As far as Naval platforms are concerned, maximum progress in indigenisation has been achieved by the Navy. In fact, now the objective is to produce submarines entirely in India. Currently, six submarines are in various stages of construction and operationalisation, with INS Kalavari having been already inducted in the naval fleet. Heavyweight torpedoes for the Navy are also in the process of being manufactured in the country.
Defence Industry Corridors
In February 2019 the Government announced the setting up of two defence industry corridors in Uttar Pradesh and Tamil Nadu. Investments of over Rs 3,700 crore were announced by a combination public and private sector enterprises in August 2018 for the Uttar Pradesh hub. The plans for Tamil Nadu are due to be announced in January 2020.
Innovation for Defence Excellence
The iDEX initiative aims to take advantage of the innovative capital of India’s startups. Ministry of Defence has introduced ‚ÄúInnovations for Defence Excellence‚ÄĚ (iDEX) initiative which was launched by PM Modi in April 2018. iDEX had offered 11 challenges in August 2018 that encompassed operational issues faced by the defence forces. 520 responses were received. These are being processed. Successful applicants would be eligible for Rs 1.5 crore as support. Four more challenges were released keeping in view the enthusiasm encountered in the first round. Submissions for these challenges is in progress.
The process aims to capitalise on the creativity of startups, by allowing them a chance to offer their solutions for use by the armed forces. The system does away with the requirement of issue of RFP (Request For Proposal) by the services and allows the industry to make a suo-moto offer of their products. 113 such proposals have been received so far and four of these have been accorded Approval-in-Principle.
Defence Investor Cell (DIC)
DIC was launched in January, 2018 and provides an online interface assisting MSMEs. Using the platform, over 350 MSMEs have progressed their issues. Several payments have been processed while in many other cases updated information on projects has been provided.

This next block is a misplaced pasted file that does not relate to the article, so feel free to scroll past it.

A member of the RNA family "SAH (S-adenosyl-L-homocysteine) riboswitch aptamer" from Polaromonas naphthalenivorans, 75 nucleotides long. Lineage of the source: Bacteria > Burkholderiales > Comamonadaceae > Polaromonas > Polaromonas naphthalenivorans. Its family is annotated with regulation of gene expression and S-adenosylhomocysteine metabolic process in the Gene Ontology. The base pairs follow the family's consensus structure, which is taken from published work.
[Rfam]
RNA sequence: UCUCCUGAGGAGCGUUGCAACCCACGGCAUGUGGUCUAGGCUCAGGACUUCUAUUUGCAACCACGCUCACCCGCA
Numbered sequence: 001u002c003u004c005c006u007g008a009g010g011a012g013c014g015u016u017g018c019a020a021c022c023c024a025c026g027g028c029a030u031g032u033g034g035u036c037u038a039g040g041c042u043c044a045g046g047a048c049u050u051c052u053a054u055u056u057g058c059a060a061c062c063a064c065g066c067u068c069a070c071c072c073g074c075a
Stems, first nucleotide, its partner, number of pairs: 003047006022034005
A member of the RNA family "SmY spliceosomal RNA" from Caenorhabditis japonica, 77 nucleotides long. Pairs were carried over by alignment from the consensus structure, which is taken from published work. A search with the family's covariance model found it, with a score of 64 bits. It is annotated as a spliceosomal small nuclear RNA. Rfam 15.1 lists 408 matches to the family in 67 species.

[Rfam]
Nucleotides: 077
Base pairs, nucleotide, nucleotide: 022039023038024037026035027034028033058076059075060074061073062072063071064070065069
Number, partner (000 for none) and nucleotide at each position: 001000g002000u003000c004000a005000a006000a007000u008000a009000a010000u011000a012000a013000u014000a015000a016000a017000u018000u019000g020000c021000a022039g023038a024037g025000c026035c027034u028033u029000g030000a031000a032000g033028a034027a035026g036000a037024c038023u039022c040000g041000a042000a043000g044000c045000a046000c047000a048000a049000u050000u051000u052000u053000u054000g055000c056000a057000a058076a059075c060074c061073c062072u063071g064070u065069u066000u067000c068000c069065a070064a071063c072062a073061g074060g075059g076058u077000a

Artificial Intelligence (AI)
AI will play a critical role in the modern battlefield and is a priority area for defence production. Development of 25 AI based products and applications for military use have been initiated.
Raksha Gyanshakti Mission
The objective of the mission is to move the Indian defence production ecosystem from licenced manufacturing to an innovation-based sector. It also serves the need to have greater IPR in defence products. Since November 2018, when the mission was launched, It was decided to train 10,000 personnel of DPSUs, in batches. A target of filling 1000 new IP by 2018-19 was the objective. By October 2018, 3,500 personnel had been trained and 150 new patents filed. The mission will be extended to cover the MSMEs and other industries in the defence sector.
The country has made deliberate strides, though not long enough. A lot will depend on building on the momentum that has been generated. For a change, the MoD is viewed more as a partner by the three services. What would be critical is the national leadership’ will to strengthen the nation’s defence in a rather vulnerable scenario in our region. It needs to be remembered that neither Kargil nor Doklam was predicted. We have to be prepared for bigger challenges as we go along and gather strength.
Brig SK Chatterji (Retd)